*362 The department's sex discrimination guideline.

In August, 1971, the department promulgated a proposed rule, IND 88.20, which provided in part:

"Employes on maternity leave shall be treated in the same manner as employees on leave for any other temporary disability in relation to pension plans, vacations, seniority, insurance coverage, and any other peripheral benefit."

The rule was to take effect June 1, 1972, after appropriate notice, public hearings, and publication. In May, 1972, the joint legislative committee for review of administrative rules held a hearing to consider the rule pursuant to sec. 13.56, Stats., which provides in part:

"(2) REVIEW OF RULES AND CERTAIN GUIDELINES BY COMMITTEE. The committee shall promote adequate and proper rules, statements of general policy and interpretations of statutes by agencies and an understanding upon the part of the public respecting such rules, statements and interpretations. . . . It may hold public hearings to investigate complaints with respect to . . . rules and portions of rules if it considers such complaints meritorious and worthy of attention and may, on the basis of the testimony received at such public hearings, suspend any such rule or portion of a rule or such guideline by the affirmative vote of at least a majority of the members present. . . . If any rule or portion of a rule or such guideline is so suspended, the committee shall as soon as possible place before the legislature, at any regular session and at any special session upon the consent of the governor, a bill to repeal the suspended rule or portion of a rule...."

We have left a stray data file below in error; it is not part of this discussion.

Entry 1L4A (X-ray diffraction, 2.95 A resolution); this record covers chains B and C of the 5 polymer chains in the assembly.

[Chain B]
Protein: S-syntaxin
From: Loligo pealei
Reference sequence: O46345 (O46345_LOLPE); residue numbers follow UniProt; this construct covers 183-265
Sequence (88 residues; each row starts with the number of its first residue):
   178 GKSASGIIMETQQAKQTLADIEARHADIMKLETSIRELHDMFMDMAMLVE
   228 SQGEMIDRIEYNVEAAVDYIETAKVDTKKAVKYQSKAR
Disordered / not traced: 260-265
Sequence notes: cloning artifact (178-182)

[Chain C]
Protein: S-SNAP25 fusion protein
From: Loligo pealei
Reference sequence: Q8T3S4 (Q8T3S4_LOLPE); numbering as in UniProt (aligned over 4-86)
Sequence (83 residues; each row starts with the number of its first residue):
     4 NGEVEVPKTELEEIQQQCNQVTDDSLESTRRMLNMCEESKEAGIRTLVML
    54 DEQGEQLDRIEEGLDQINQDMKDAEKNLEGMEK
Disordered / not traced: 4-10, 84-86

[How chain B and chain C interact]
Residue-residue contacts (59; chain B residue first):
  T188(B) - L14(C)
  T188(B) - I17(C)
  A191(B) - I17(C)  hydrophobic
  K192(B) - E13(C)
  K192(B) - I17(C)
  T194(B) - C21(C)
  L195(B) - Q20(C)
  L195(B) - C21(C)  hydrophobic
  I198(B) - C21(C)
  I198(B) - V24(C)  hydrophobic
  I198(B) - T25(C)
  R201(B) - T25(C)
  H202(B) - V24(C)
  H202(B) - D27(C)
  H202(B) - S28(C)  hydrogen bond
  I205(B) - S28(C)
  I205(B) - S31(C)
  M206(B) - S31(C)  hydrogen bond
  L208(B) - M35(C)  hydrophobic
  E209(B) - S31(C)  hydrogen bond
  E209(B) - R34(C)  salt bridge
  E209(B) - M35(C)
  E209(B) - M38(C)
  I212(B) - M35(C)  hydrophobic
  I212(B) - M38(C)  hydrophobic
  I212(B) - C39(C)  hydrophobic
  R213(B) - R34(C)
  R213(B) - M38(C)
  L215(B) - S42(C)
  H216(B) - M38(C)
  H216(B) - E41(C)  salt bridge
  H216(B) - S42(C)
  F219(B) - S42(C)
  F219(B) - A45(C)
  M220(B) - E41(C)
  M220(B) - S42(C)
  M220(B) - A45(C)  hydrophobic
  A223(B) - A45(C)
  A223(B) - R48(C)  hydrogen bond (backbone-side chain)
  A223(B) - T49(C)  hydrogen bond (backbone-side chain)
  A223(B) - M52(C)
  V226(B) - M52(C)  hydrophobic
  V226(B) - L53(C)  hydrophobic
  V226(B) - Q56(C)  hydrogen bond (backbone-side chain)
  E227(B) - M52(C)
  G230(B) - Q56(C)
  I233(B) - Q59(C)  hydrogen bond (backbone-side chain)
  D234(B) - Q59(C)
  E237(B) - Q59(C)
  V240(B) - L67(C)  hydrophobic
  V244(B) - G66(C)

Opposition developed to the sick-pay provision of the rule and pursuant to an agreement with the committee, the department delayed the rule's effective date until September 1, 1972. In July, 1972, however, the department repealed the proposed rule and adopted what are termed "Sex Discrimination Guidelines:"

*363 "By virtue of the authority vested in the Department of Industry, Labor, and Human [Relations] by Sections 111.31 to 111.37, Wisconsin Statutes, the Department of Industry, Labor, and Human Relations hereby adopts the following SEX DISCRIMINATION GUIDELINES. The Guidelines shall be applicable to all complaints presently pending or hereafter filed with the Department.